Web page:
All You Need to Know About Cloud Database Migration
Times are changing. More and more companies today are opting for cloud database migration. Amazon Web Services (AWS), Google Cloud Platform, and Microsoft Azure are the biggest players in the game today, but they are just the tip of the iceberg with many small players also in play.
Despite the inherent benefits and advantages, there are many things that need to be taken into consideration before making the move. Let's find out.
Top Benefits of Cloud Database Migration
In a nutshell, cloud-based traditional or Database as a Service (DBaaS) solutions eliminate the need to create infrastructures, something that is making them extremely popular with developers and decision-makers alike. Here are some key advantages of cloud database migration:
- Budget Friendly - Companies often don't have the time and resources to invest in traditional on-premise solutions. Adopting a Database as a Service (DBaaS) solution can free up their backlog and empower their workers to focus on other important things.
- Better Integration - Working in the cloud also typically allows to create a better ecosystem that works seamlessly with lesser loopholes.
- Ability to Scale - Most companies today are dynamic and looking to grow as fast as possible. But when this happens, traditional solutions often are incapable of accommodating the rising volumes of workload. This problem simply doesn’t exist with cloud-based solutions.
- Faster Disaster Recovery - The need to clone databases arises often when things go bad, where cloud based solutions are better.
- Improved Security Standards - While not all cloud-based solutions are made equal, the well-known and widely-used ones have good security levels (i.e. - trusted public cloud host), taking off a lot of of stress from security managers and professionals.
But the cloud database migration is not always a bed of roses. There are often issues, accompanied by painful onboarding processes. Many cloud apps can also actually be less flexible than traditional options, which can lead to business downtime and platform dependency issues.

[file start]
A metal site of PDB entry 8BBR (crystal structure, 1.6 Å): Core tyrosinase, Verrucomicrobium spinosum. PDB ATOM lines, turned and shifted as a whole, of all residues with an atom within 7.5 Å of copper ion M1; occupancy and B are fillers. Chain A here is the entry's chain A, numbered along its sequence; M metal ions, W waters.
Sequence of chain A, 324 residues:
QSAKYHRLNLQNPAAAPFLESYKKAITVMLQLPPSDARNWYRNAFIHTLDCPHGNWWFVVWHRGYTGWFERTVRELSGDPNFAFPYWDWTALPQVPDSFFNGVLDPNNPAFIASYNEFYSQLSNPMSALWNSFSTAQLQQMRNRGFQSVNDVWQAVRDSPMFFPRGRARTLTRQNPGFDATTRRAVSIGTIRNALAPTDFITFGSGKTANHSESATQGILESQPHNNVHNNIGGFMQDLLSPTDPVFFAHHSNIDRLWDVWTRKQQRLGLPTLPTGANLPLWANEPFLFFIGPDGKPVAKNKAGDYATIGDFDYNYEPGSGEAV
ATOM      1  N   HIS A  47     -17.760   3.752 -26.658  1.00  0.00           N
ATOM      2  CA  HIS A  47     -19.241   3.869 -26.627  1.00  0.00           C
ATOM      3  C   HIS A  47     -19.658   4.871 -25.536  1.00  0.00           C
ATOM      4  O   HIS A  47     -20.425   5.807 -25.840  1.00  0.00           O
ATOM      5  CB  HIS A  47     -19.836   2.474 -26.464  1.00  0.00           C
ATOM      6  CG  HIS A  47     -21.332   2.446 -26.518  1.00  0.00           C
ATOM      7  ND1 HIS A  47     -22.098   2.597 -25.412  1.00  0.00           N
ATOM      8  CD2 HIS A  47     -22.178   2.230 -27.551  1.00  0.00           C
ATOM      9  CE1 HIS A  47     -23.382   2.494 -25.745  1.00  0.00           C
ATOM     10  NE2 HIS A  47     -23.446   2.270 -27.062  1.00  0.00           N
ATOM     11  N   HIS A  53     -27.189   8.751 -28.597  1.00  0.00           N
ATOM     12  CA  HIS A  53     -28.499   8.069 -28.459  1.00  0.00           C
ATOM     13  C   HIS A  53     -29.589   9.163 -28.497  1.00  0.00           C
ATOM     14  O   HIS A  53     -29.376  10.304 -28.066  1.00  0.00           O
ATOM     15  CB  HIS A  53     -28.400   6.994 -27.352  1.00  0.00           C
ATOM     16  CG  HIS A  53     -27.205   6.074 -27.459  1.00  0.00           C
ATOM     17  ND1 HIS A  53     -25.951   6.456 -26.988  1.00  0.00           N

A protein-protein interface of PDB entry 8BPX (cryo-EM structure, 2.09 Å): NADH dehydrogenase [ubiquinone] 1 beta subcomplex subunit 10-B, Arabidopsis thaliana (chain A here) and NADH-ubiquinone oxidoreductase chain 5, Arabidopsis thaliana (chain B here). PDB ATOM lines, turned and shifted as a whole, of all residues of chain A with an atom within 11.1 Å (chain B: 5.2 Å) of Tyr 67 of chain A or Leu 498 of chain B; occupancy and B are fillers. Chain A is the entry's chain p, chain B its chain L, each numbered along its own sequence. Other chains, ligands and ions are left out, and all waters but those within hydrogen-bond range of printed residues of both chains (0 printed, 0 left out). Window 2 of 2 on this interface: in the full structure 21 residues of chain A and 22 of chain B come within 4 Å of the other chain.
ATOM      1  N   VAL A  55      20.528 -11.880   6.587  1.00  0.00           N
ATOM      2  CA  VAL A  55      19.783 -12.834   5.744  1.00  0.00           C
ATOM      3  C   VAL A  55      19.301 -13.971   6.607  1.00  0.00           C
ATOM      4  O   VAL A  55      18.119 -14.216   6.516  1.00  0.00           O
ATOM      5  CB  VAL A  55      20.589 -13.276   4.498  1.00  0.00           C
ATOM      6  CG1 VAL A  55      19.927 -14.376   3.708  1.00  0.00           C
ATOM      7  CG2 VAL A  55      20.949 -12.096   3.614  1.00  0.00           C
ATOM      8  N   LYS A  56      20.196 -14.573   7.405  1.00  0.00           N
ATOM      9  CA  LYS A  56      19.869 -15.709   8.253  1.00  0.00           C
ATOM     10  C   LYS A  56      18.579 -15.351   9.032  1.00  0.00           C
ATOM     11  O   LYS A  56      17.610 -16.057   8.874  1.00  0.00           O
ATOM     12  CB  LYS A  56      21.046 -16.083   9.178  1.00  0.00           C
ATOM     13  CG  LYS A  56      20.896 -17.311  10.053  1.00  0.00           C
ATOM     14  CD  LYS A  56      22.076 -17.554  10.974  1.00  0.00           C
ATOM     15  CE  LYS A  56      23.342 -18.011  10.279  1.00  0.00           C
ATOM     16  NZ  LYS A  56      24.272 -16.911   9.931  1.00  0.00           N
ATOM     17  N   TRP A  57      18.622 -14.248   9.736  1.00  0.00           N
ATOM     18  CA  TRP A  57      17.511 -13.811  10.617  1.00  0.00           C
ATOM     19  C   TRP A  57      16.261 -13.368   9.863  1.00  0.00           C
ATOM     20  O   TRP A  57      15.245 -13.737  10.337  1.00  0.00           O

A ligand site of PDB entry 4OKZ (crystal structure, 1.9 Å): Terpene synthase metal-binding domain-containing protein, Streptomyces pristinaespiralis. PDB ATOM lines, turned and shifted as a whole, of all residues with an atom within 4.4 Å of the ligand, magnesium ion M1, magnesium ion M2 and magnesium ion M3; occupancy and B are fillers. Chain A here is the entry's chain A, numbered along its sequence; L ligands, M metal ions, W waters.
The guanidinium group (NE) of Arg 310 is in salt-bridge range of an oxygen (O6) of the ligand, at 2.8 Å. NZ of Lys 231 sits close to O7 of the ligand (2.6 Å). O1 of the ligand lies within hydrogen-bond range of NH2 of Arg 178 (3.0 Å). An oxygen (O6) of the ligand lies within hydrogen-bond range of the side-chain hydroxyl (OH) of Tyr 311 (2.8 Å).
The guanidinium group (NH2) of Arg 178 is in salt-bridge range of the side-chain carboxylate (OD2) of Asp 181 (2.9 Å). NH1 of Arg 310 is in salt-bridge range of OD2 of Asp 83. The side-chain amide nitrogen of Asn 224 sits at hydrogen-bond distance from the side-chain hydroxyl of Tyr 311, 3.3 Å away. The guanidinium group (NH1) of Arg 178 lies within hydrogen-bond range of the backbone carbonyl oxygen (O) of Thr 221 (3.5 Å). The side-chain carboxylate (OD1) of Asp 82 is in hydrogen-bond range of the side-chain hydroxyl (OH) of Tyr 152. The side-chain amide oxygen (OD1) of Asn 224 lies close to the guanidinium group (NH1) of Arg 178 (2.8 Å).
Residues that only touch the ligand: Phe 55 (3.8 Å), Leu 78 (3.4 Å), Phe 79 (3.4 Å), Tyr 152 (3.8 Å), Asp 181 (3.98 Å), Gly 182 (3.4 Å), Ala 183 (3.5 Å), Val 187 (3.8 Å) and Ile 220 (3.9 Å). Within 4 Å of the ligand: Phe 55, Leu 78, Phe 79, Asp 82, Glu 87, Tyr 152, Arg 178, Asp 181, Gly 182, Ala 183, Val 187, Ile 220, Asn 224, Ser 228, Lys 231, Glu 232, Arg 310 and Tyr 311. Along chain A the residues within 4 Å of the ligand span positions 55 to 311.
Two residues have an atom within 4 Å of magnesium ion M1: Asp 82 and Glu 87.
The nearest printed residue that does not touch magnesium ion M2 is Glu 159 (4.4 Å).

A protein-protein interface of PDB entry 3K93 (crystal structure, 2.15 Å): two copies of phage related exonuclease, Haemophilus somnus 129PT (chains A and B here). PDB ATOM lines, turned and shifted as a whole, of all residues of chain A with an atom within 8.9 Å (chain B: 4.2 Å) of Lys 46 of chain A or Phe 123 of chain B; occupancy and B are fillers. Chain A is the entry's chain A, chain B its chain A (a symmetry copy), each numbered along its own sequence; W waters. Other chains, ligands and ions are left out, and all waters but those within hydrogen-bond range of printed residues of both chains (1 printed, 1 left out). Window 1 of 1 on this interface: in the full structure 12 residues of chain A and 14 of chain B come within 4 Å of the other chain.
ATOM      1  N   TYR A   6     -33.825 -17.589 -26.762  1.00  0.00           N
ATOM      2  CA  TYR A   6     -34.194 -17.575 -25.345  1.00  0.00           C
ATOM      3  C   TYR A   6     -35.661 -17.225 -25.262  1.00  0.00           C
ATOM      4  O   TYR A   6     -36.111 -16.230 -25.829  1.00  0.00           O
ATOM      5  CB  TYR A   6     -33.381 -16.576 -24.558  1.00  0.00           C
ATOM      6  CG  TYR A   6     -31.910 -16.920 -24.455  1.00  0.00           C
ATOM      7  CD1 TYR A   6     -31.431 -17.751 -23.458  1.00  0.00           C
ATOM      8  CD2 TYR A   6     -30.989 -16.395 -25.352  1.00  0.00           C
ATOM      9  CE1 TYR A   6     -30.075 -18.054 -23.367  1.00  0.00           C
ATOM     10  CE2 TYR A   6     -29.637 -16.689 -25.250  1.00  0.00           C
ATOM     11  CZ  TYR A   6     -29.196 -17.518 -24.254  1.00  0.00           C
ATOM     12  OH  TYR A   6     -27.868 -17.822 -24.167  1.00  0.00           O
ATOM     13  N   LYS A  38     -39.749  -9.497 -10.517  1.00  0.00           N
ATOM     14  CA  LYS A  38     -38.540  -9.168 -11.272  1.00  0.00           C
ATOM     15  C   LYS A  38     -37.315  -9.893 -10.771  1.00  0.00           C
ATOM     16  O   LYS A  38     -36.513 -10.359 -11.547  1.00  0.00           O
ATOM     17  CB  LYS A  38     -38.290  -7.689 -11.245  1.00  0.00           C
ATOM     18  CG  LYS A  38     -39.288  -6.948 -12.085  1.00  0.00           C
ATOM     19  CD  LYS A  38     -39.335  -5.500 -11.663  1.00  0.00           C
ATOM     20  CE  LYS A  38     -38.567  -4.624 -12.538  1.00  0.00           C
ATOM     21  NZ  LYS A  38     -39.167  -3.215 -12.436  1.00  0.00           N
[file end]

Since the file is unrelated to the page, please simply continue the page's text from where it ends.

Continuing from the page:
This is why DBmaestro has come up with a comprehensive checklist to make your upcoming cloud database migration as smooth as possible.
Cloud Database Migration Checklist for 2019
So here is your checklist. Whether your ability to manage databases in-house is inadequate, your IT is not a central functional unit or you are working with new software and want to test it separately, there are certain boxes you always need to tick before making the move to the cloud.
- Nominate a Migration Architect - Firstly, there are many decisions and plans that must be made during the course of a cloud migration project. You’ll need someone who is fully responsible for managing your cloud database migration strategy.
- Assess Your Database Size - Database sizing will determine what hardware or storage you really need, and what exactly will be needed after migration. This task should ideally be performed by the internal IT team itself with proper documentation.
- Test Your Apps Before Data Migration - The apps the service provider uses to connect to the database need to be fine-tuned. Apps running on the cloud database should be fully compatible with cloud infrastructure for seamless performance.